There was no immediate response from NATO, but Poland – potentially the most likely target – called the development “worrying,” while the State Department said the U.S. has “urged Moscow to take no steps to destabilize the region.”
Germany’s Bild newspaper reported at the weekend that according to satellite imagery Russia has moved Iskander-M missile systems into Kaliningrad, the small exclave of Russian territory wedged between Poland, Lithuania and the Baltic Sea. It said missiles also had been deployed along Russia’s borders with the Baltic states.
Russian defense ministry spokesman Maj. Gen. Igor Konashenkov on Monday confirmed Iskander battalions had been deployed in Russia’s “western military district,” and said the move was not in violation of any international agreements.
His brief statement did not say how long the missiles have been deployed, how many there were, or narrow down their location.
The “western military district” includes the whole of western Russia, including Kaliningrad. The rest of the country is broken down into southern, central and eastern military districts.
Russia’s Izvestia newspaper quoted an unidentified defense ministry official as saying the missiles had been deployed “for some time” already.
State Department spokeswoman Marie Harf said the U.S. has raised concerns with Moscow “regarding Russia’s deployment of the Iskander missiles in Kaliningrad. We’ve urged Moscow to take no steps to destabilize the region. We’ve made that point with them.”
The Iskander (known by NATO as SS-26) is a mobile ballistic missile with a range of up to 250 miles. A launch from Kaliningrad could bring into reach much of Poland including Warsaw as well as Redzikowo, the small air base in the north of the country where missile interceptors are due to be stationed by 2018 as part of the NATO defense shield.
“Plans to deploy Iskander-M missiles in the Kaliningrad district are disturbing and Poland has said so many times,” the Polish foreign ministry said in a statement Monday, adding that it expected to hold consultations over the matter with NATO and the European Union. Lithuania also voiced concern.
The European missile defense shield, which is already operational at a limited level, is designed to protect against the threat of missile attack from Iran.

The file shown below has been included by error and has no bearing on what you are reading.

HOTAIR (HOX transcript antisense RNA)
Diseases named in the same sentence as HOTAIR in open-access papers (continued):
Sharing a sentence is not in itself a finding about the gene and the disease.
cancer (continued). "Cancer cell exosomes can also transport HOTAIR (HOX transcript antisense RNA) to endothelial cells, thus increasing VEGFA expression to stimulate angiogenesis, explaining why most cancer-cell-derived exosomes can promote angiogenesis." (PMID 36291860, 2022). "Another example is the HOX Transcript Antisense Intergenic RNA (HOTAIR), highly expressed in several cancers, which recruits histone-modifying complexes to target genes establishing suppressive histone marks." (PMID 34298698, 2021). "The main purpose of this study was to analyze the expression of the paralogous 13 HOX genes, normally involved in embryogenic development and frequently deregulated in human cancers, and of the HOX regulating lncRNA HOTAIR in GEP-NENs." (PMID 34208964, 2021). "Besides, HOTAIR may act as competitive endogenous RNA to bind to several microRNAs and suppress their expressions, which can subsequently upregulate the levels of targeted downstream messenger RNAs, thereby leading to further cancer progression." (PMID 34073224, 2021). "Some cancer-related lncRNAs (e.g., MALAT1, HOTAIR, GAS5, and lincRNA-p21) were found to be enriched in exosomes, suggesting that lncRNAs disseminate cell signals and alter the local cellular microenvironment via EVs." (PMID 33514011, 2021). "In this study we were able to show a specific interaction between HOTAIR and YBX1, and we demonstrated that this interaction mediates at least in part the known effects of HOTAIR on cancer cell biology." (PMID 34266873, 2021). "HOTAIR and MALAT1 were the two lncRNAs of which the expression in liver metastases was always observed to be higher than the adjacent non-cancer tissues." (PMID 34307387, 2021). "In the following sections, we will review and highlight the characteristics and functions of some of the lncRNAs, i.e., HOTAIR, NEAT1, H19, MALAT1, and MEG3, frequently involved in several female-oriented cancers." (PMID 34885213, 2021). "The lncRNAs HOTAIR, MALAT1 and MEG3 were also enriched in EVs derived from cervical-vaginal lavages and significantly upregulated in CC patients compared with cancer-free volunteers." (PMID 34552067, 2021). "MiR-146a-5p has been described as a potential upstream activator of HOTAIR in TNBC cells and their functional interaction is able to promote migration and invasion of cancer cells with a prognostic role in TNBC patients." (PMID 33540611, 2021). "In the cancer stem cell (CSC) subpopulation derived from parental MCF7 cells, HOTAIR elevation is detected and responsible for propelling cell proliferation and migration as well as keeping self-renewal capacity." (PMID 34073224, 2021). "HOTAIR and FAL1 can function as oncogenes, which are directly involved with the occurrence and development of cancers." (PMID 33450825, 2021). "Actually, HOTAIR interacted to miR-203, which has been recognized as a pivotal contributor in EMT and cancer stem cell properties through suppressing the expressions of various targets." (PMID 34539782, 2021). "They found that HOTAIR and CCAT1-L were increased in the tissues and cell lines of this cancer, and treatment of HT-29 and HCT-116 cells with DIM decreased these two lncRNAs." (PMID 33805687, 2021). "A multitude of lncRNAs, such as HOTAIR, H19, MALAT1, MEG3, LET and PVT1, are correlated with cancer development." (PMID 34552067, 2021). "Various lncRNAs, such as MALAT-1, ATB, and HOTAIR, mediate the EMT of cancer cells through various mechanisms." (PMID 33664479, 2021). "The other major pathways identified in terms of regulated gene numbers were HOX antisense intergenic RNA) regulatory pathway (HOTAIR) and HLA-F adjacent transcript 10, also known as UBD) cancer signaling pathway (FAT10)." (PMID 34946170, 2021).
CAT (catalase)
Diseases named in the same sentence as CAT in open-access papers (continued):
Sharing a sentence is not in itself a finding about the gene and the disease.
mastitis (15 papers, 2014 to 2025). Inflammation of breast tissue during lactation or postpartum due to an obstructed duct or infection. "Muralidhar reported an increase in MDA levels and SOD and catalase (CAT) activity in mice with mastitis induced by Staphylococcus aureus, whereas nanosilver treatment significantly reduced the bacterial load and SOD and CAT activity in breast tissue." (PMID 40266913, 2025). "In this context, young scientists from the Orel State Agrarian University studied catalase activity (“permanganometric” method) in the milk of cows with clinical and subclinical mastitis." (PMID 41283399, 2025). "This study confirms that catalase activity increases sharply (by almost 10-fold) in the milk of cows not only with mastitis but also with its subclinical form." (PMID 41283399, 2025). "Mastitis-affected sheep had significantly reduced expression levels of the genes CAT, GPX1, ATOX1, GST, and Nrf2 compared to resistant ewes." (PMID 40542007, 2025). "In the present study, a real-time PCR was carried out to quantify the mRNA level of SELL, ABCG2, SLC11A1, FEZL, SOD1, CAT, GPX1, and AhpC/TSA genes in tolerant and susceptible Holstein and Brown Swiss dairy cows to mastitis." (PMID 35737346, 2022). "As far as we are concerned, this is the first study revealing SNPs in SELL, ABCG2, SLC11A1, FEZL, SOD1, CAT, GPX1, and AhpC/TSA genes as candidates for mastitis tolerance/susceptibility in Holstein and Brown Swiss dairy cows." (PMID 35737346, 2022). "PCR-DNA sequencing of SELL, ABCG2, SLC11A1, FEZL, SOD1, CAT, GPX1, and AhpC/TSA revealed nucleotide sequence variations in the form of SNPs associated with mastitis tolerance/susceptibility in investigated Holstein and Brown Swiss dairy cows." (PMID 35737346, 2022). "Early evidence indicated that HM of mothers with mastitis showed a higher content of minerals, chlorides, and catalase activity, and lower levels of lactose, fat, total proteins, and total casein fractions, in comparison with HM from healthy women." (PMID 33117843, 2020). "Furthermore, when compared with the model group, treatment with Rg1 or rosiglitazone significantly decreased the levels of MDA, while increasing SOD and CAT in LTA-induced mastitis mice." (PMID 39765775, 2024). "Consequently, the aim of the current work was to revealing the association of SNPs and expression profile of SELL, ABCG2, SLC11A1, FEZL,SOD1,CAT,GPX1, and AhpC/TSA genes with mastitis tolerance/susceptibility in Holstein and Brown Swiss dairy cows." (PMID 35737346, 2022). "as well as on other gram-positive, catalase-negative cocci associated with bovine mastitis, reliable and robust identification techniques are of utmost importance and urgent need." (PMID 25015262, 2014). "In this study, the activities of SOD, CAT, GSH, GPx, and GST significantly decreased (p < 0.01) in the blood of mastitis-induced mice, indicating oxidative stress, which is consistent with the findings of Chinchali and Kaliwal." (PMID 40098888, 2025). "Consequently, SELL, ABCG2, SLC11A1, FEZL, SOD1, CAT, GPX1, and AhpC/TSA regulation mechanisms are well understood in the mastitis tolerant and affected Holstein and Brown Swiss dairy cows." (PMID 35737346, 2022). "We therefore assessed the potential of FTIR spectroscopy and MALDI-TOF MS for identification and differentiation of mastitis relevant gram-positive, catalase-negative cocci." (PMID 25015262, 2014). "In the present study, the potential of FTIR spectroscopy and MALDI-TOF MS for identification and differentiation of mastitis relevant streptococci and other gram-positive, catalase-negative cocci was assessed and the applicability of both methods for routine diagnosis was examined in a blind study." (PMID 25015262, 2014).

Russia views the Iran justification as a pretext, however, charging that the system will weaken its nuclear deterrent. It recently began arguing that an international nuclear deal reached with Iran last month would eliminate NATO’s declared reason for the system, although the U.S. dismisses the claim.
When the Soviet Union collapsed it shed Estonia, Latvia and Lithuania, leaving Kaliningrad cut off from the rest of the Russian federation. With Poland joining NATO in 1999, followed by the Baltic states in 2004, the now strategically-located exclave – which is roughly the size of Connecticut – became a useful tool for Kremlin saber-rattling against the West, both in response to NATO enlargement and missile defense proposals.
The missile defense dispute goes back more than a decade, and Russia has periodically raised the possibility of stationing missiles in Kaliningrad. As early as mid-2007 then-Defense Minister Sergei Ivanov made the threat at a time when the Bush administration was moving ahead with an earlier version of the missile defense plan.
Late the following year, then-President Dmitry Medvedev in his first state-of-the-nation address said that if the missile defense system went ahead in Europe, Russia would deploy Iskander missiles in Kaliningrad to “neutralize” it.
At the time Russia-U.S. relations were at a low point after Russia’s invasion of Georgia that summer. During the brief war Russia fired several dozen shorter-range SS-21 missiles, and it was also reported – although not confirmed – that it used Iskanders then for the first time in combat conditions.
President Obama in 2009 abandoned some of the components of his predecessor’s missile defense project, replacing it with a phased plan, starting with ship-borne interceptors in southern Europe and later adding land-based ones in Romania and Poland, with the eventual aim of providing protection for all of Europe by 2018.
The alterations were widely viewed as a concession to Moscow in line with Obama’s pledge to “reset” strained bilateral relations, but the Kremlin remained unhappy.
Medvedev repeated the Kaliningrad threat in Nov. 2011, warning Russia may deploy “advanced offensive weapon systems” near its borders with Europe. He did so again at a security conference in Moscow in March 2012.
In May 2012, just days before Vladimir Putin returned for a third presidential term, Russia’s top general further raised the temperature, warning that the missile defense situation could lead to “a decision to use destructive force pre-emptively.”
“The placement of new strike weapons in the south and northwest of Russia against missile defense components, including the deployment of Iskander missile systems in Kaliningrad region, is one possible way of incapacitating the European missile defense infrastructure,” the RIA Novosti news agency quoted Chief of General Staff Nikolai Makarov as saying at an international conference in Moscow.
NATO repeatedly has invited Russia to cooperate in missile defense, but talks have stalled over differences about command and control, data-sharing and other issues, including Russian demands for written guarantees that the shield will never be used to neutralize its defenses.